The Screen Actors Guild (SAG) and American Federation of Television and Radio Artists (AFTRA), the union representing about 160,000 actors in Hollywood, is recommending its board call a strike against the Alliance of Motion Picture and Television Producers (AMPTP), the entity that represents major studios and streamers, including Amazon Studios, Apple, Disney, NBCUniversal, Netflix, Paramount Pictures, Sony Pictures and Warner Bros. Discovery, among others.
Following the expiration of the Producers-SAG-AFTRA TV/Theatrical/Streaming Contracts at 11:59 p.m. PT on July 12, the actors’ union alleges that after more than four weeks of bargaining, the studios have been unwilling to negotiate for higher compensation, better benefits and safeguards against the use of artificial intelligence (AI), among other issues.
While AMPTP has issued no press statement on the current labor situation, major studios and content producers have made no secret their desire to reign in operating costs — spearheaded by Disney’s recent decision to cut 7,000 jobs and $5 billion in costs. Public media companies, in fiscal reports, have pointed to a sluggish post-pandemic box office, burgeoning streaming losses and changes in the way people consume entertainment, for re-assessing their operating budgets.
On a July 13 appearance on CNBC’s “Squawk Box” (from the annual media mogul retreat in Sun Valley, Idaho) Disney CEO Bob Iger said both the writers and actors unions were being unrealistic in their contract demands.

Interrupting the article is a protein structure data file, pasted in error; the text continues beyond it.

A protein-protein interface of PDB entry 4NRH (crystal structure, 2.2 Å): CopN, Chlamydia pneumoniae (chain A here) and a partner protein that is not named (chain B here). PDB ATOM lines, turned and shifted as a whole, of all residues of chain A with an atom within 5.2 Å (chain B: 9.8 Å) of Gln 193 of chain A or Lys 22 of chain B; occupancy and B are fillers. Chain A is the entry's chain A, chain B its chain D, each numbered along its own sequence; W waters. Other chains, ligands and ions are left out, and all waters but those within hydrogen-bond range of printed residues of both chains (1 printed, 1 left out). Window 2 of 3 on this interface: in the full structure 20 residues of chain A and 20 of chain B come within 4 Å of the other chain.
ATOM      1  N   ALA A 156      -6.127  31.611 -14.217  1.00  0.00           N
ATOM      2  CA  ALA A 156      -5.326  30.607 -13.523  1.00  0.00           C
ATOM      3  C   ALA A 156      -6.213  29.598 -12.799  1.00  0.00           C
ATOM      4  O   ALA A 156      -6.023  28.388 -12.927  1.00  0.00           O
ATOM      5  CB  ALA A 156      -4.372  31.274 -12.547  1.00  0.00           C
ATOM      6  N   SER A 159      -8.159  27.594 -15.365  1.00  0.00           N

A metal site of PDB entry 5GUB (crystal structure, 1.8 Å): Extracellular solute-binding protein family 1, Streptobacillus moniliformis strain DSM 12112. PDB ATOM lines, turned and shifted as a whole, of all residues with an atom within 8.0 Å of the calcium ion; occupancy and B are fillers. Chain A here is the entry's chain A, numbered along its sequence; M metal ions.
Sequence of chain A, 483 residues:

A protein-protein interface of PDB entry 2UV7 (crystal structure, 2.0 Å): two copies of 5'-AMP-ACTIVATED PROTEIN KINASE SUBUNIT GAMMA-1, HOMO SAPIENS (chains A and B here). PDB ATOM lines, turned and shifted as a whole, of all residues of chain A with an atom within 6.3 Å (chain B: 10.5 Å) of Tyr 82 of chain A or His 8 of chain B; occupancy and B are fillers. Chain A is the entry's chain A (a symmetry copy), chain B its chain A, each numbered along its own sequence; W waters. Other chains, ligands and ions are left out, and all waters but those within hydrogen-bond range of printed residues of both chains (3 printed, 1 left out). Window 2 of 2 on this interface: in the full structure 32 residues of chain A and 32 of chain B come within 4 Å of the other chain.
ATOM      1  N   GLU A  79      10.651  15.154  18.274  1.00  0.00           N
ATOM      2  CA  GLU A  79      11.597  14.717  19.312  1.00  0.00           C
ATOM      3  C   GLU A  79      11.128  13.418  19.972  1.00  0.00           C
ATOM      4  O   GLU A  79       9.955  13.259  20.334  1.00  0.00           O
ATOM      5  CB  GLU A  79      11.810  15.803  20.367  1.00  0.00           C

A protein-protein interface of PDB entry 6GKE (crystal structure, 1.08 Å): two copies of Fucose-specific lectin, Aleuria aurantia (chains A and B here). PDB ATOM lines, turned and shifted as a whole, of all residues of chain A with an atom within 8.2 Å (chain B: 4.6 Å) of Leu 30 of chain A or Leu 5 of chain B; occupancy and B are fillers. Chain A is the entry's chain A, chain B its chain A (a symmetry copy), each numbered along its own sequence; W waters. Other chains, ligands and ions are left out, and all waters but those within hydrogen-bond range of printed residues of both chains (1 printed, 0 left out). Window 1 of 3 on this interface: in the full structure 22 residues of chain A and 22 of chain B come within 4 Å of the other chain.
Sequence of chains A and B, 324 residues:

“It’s very disturbing to me,” Iger told CNBC’s David Faber. “We’ve talked about disruptive forces on this business and all the challenges we’re facing, the recovery from COVID, which is ongoing, it’s not completely back. This is the worst time in the world to add to that disruption.”
While Iger agrees that the unions representing writers and actors should negotiate to the benefit of their members, he said the industry recently signed (on June 23) a “fair deal” with the Directors Guild of America that he contends valued their work appropriately. Iger would like to do the same with writers and actors — within fiscal reality.
“There’s a level of expectation that they have, that is just not realistic,” he said. “And they are adding to the set of the challenges that this business is already facing that is, quite frankly, very disruptive.”
A strike would be the first involving both writers (who went on strike two months ago) and actors in Hollywood since 1960.
Duncan Crabtree-Ireland, chief negotiator for the actors, said the studios and streamers have implemented “massive” unilateral changes in the industry’s business model, while at the same time insisting on keeping compensation contracts unchanged.
“That’s not how you treat a valued, respected partner and essential contributor,” Crabtree-Ireland said in a statement.
He contends that the studios’ refusal to engage in the discussions regarding the actors’ key proposals and the “fundamental” disrespect they have shown towards working actors (not headline stars) prompts a strike.
“The studios and streamers have underestimated our members’ resolve, as they are about to fully discover,” said Crabtree-Ireland.
The union will hold a press conference today (July 13), at noon PT at SAG-AFTRA Plaza in Los Angeles, following the conclusion of the National Board vote.